7 tasty vegetables perfect for budding gardeners to grow

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This year marks 20 years since the start of National Allotment Week. The campaign began in 2002 to raise awareness of allotments and the role they play in helping people to live healthier lifestyles, grow their own food, and improve communities. This year the awareness week takes place between 8 and 14 August.

This year the theme is “Bugs, Bees, and Broccoli”. There are more than 250,000 allotments across the country, but you don’t have to have one to embrace this year’s theme and start to grow delicious vegetables in your own outdoor space.

Growing your own vegetables is positive for many reasons, from supporting the environment to getting active while you tend to the plants. There are plenty of options for growing produce in the UK, here are seven that you could plant.

1. Lettuce

Lettuce is a versatile food that you can get a lot of use out of once they’ve grown, and there are several varieties to choose from.

The good news is that they’re easy to grow, both indoors and outdoors. They need plenty of sunshine, so choose a sunny patch in your garden or a windowsill that benefits from the light, and water. It will take around 30 days for lettuce to be ready to harvest.

Romaine lettuce is one of the easiest types to grow, and other options like iceberg or round are still good for beginner gardeners.

2. Carrots

Carrots are packed full of nutrients and vitamins. They’re simple to grow and will be ready to harvest in just a couple of months.

You can plant carrots either in late winter or early spring and they’ll need fertile soil that’s been cleared of stones and weeds. Once they’re planted though, carrots require little maintenance, and the rough leaves will start to show within a few weeks.

3. Runner beans

Runner beans need little care or attention, and once you’ve planted a few, you can have an almost continuous supply during the harvest season.

If you’ll be planting them outside, you can do so from the end of May. Runner beans need support to grow up, whether canes, trellises, or the side of your shed. Once they reach the top of the support, trim the tip and the runner beans will start to branch out.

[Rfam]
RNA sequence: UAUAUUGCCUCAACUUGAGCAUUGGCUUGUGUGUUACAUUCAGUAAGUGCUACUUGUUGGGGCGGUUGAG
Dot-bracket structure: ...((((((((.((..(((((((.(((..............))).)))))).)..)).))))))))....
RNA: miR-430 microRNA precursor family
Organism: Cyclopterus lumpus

Don’t let the soil dry out and you’ll have plenty of runner beans to add to your meals.

4. Onions

Onions are used in so many dishes that if you’re a food enthusiast adding these to your garden is essential.

If you don’t want to make daily watering and care part of your routine, onions are perfect as they require little maintenance compared to other options. Ideally, you should plant the seeds in January or February. Then it will take several months for them to be ready to harvest, but other than a bit of weeding, there’s little to do while you wait.

5. Potatoes

Whether you prefer roast or mashed potatoes, they are a great choice for growing in your own garden.

Traditionally, planting potatoes would mean digging a narrow trench around 12cm deep, but you don’t have to dedicate a patch of your garden to them. They can grow in pots or even large old bags, like a compost bag.

You can plant them from March to June, and some varieties even sooner. Smaller new potatoes can be ready in as little as 10 weeks, while full-sized potatoes will take around 12 weeks.

6. Tomatoes

A greenhouse means you can grow tomatoes all year in the UK. However, you can also grow tomatoes indoors or outside during the summer months.

They’re a great choice if you want to cook a variety of food with the vegetables you grow, you could add them to a salad or make a delicious pasta sauce.

When you sow tomatoes seeds you should see seedlings start to appear within two weeks, and they’ll be large enough to move to separate pots in around eight weeks. Make sure you water them regularly and place them in a spot that will get plenty of warmth and sunlight.

7. Peas

Peas thrive in colder climates, so they’re perfect for unpredictable British weather.

You should plant peas in early summer and, again, can do so indoors or outdoors. They take around three months to harvest. You will need to use bamboo canes or other support to help the plant grow. For them to thrive, plant them in a spot with direct sunlight and water them around once a week.